The best thing that could happen for WordPress users is that in a future version of its main software, IntenseDebate should just be rolled in as the default system. That way, we’d get the better look without two separate programs constantly losing sync between each other.

Any program that is going to make me do additional work on an almost daily basis just to make sure people’s comments appear is not a program I’m willing to deal with.

I’ll work with WordPress’s basic commenting system until I find something better. In the meantime, we’re about 80 comments away from the 10,000th comment! I’m looking forward to reading yours!


  1. @DulceDeLauryn I would definitely recommend it. I liked IntenseDebate and Disqus, too, but the sync issues just became too annoying for me. I can’t explain why I’m getting more comments since switching to a system that requires a minor registration, but it’s happening, so I’m not complaining! 🙂

  2. Wow .. I see you’re using Livefyre, never heard of it until now. So far this looks really cool. 🙂

    Overall I like both Intense Debate and Disqus. I have them installed on different sites. However, I might try this Livefyre next. @anisesmith… have you ever seen this!?

  3. I’ve used both Disqus and IntenseDebate and both have good and bad points. I ran across today and now I’m checking it out. So far I’m not sure if it’s any better than those two (or really any different). WordPress default commenting just doesn’t seem to have enough bells and whistles when there’s so many options out there. I’m not sure what the best solution is.

    How did you add the Twitter option to your comments here?

    1. I’ll have a look at that one, too, Jason…hadn’t heard of it.

      The Twitter link option on the comments is through a plugin called “Twitterlink Comments.” And I’ve also just added “CommentLuv,” a component that IntenseDebate included as part of its standard design.

  4. Patrick:
    I appreciated taking this post into consideration-
    Each reader brings a perspective, and mine is “keeping things simple” so when I read your thoughts here it was with a sense of growing interest. The subject you tackle is one that goes internet-wide. How systems can make what could be a simple thing complex. When the “New Twitter” came out I immediately saw “uh oh, we’ve lost the clean lines and elegant simplicity of the original model” so I avoided using it. (I’m still using the old twitter.)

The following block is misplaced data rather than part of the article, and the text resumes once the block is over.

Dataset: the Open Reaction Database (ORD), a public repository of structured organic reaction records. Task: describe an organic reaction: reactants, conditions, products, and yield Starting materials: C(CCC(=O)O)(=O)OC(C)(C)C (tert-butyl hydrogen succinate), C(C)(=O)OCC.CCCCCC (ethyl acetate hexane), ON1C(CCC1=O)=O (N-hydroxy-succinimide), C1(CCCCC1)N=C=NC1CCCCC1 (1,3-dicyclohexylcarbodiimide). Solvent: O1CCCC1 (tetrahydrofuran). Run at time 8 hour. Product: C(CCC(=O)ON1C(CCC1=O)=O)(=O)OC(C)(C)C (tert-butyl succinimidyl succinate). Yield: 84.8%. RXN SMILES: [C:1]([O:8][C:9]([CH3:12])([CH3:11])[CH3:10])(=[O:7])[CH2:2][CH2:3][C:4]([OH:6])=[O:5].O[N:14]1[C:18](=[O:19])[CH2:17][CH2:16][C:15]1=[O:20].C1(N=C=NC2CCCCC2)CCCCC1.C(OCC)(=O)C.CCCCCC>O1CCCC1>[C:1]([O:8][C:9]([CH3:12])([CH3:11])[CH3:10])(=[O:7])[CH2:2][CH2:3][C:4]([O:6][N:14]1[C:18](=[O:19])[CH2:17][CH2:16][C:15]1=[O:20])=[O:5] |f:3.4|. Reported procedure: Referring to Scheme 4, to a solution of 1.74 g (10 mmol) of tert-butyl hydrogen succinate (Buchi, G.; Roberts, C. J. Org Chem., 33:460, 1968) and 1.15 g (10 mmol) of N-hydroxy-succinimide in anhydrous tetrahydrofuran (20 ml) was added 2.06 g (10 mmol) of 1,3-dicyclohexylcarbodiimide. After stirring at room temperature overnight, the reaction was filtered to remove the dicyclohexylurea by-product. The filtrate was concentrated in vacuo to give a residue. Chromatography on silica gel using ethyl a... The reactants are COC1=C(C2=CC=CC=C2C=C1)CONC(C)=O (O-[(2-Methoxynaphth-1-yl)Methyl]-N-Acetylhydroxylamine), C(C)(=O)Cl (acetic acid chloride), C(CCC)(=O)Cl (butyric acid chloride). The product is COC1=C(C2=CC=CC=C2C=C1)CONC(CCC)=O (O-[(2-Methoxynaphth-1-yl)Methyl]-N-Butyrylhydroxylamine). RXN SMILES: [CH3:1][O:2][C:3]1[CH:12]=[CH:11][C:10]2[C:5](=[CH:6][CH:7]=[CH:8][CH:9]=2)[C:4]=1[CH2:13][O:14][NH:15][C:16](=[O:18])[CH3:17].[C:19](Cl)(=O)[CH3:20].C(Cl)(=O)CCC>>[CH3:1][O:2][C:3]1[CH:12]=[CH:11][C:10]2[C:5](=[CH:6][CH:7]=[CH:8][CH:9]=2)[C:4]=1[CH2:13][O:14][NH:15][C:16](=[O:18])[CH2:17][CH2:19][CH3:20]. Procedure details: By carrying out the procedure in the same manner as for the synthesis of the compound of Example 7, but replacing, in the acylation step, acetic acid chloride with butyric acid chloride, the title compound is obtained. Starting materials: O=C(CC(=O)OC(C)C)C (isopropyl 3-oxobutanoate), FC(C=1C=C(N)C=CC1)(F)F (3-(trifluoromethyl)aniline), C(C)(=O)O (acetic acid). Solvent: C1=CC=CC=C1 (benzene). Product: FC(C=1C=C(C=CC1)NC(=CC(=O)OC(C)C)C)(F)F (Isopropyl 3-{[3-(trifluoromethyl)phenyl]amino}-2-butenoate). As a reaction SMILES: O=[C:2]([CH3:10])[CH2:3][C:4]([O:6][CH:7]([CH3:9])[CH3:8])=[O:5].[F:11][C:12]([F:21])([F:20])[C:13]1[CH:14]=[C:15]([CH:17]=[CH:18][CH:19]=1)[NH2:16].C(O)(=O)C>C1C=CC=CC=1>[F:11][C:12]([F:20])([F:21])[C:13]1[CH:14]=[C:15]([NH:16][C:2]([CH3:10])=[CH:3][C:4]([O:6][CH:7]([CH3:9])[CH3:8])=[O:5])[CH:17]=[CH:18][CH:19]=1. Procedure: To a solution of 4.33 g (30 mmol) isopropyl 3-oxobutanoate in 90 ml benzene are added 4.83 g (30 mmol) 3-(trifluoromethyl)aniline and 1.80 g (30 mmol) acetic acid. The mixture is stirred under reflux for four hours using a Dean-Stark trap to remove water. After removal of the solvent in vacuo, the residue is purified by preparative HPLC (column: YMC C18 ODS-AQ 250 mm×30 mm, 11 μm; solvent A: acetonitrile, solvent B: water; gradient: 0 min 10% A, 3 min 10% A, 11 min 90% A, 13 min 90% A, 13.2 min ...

I want to thank you for commenting on my blog yesterday.
    For me, right now, it’s practice practice practice, until I can feel “I’ve become a blogger.” Commenting on other blogger’s posts, I have discovered, is one of the most effective ways to grow in the basic skills.
    One more thing- You say “There’s a big advantage right off the bat: IntenseDebate is made by Automattic, the same company that makes WordPress, so it should be a much better fit. Only, it isn’t.”
    Yup! You hit the nail on the head. “You’d think it should…”

    Your comment is characteristic of the

    1. Thanks, Wayne.

      I’d have honestly been happy with either system…if either fully worked. I liked Disqus a lot and I’ve seen it used on bigger professional news sites. And IntenseDebate had a layout and an easier user interface with color customization options that were really simple to manage.

      But the minor sticking points were enough to get them both knocked off. I hope the bugs can be resolved, because I’d seriously consider giving either one a try again.

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Patrick is a Christian with more than 30 years experience in professional writing, producing and marketing. His professional background also includes social media, reporting for broadcast television and the web, directing, videography and photography. He enjoys getting to know people over coffee and spending time with his dog.